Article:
• Early spontaneous ovulation and loss of mature eggs

If no mature egg develops or if they degenerate because ovulation occurs earlier than expected, the cycle would be cancelled. The process can be started again in a new cycle, with a adapted stimulation and medication protocol.

It should be noted that, in cases of IVF cancellation due to early ovulation, you should avoid intercourse or at least use a birth control method, as the risk of multiple pregnancy is considerably high.

When the number of eggs collected is too low due to low response o poor ovarian reserve, it is your decision whether or not to continue the cycle or cancel it. Although there are no associated health risks as such, the success rates are very low.

Accumulation of oocytes during various cycles is another option. This method allows multiple oocytes to be fertilized all at the same time to create the embryos when the number is considered acceptable.

For more information on this topic and other ways to increase the probability of success with poor ovarian resposnse, click here: Poor Responders in IVF Cycles – Management & Best Protocols.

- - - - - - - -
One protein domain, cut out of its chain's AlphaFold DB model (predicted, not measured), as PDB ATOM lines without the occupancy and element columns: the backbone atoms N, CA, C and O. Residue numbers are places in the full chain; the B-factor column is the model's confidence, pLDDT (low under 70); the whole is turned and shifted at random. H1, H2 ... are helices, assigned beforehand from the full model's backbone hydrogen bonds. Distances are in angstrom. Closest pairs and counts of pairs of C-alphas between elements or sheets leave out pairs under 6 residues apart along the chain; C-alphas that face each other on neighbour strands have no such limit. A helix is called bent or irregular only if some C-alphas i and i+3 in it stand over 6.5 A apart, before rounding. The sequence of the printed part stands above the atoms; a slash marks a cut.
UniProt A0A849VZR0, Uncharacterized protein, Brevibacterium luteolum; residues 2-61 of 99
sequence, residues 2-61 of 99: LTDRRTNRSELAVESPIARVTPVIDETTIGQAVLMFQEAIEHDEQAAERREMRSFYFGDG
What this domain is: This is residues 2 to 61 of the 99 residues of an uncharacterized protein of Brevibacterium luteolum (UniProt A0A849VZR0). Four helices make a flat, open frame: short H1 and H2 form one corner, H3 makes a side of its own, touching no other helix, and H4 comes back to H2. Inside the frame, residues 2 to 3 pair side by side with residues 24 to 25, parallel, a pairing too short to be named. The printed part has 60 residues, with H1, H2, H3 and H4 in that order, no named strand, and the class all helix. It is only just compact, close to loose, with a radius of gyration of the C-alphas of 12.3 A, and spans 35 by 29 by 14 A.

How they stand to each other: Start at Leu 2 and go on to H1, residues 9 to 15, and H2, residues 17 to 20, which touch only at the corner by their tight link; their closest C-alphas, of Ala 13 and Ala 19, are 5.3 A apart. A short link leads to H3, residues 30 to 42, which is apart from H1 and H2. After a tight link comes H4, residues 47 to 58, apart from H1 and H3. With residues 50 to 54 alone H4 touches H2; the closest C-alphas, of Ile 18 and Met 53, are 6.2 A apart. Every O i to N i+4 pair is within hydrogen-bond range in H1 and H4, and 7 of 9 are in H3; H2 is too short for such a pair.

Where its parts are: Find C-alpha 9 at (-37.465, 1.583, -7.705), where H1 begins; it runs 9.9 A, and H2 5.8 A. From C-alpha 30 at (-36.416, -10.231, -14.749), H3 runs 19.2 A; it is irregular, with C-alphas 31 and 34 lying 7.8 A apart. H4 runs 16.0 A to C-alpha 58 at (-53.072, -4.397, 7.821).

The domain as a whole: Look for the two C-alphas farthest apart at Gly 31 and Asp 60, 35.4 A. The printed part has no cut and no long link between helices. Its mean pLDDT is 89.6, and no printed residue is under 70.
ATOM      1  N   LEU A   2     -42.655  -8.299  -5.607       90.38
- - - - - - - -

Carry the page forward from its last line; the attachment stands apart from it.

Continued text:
Risk of Ovarian Hyperstimulation

IVF cycles can also be cancelled due to an excessive response from the ovaries, to the horomonal drugs used in stimlation. Being a high responder can, in the more serious cases, lead to Ovarian Hyperstimulation syndrome, OHSS.

The extra estrogens as a result of overstimulation can cause the ovaries to grow excessively. Moreover, it can cause the follicular fluid to leak from the ovaries into the abdominal cavity, which can cause more serious side effects.

Last but not least, OHSS increases the risk for the blood vessels to become “leaky”. This can compromise the renal and respiratory systems, cause liver damage, and alter the production of blood. In short, OHSS can become a life-threatening side effect in the worst cases.

A woman is considered a high responder to IVF meds when 15 or more eggs are retrieved or if the levels of estradiol in blood are above 3,000 pg/ml on the day of ovulation induction.

In cases of IVF cancellation due to overstimulation with risk of OHSS, there exist two possible solutions to avoid further complications:

Cancellation before egg retrieval
The cycle is stopped during the stimulation and hormone administration phases. At this point, it is crucial that you avoid unprotected sexual intercourse, as the risk of multiple births and late OHSS is high.
Embryo cryopreservation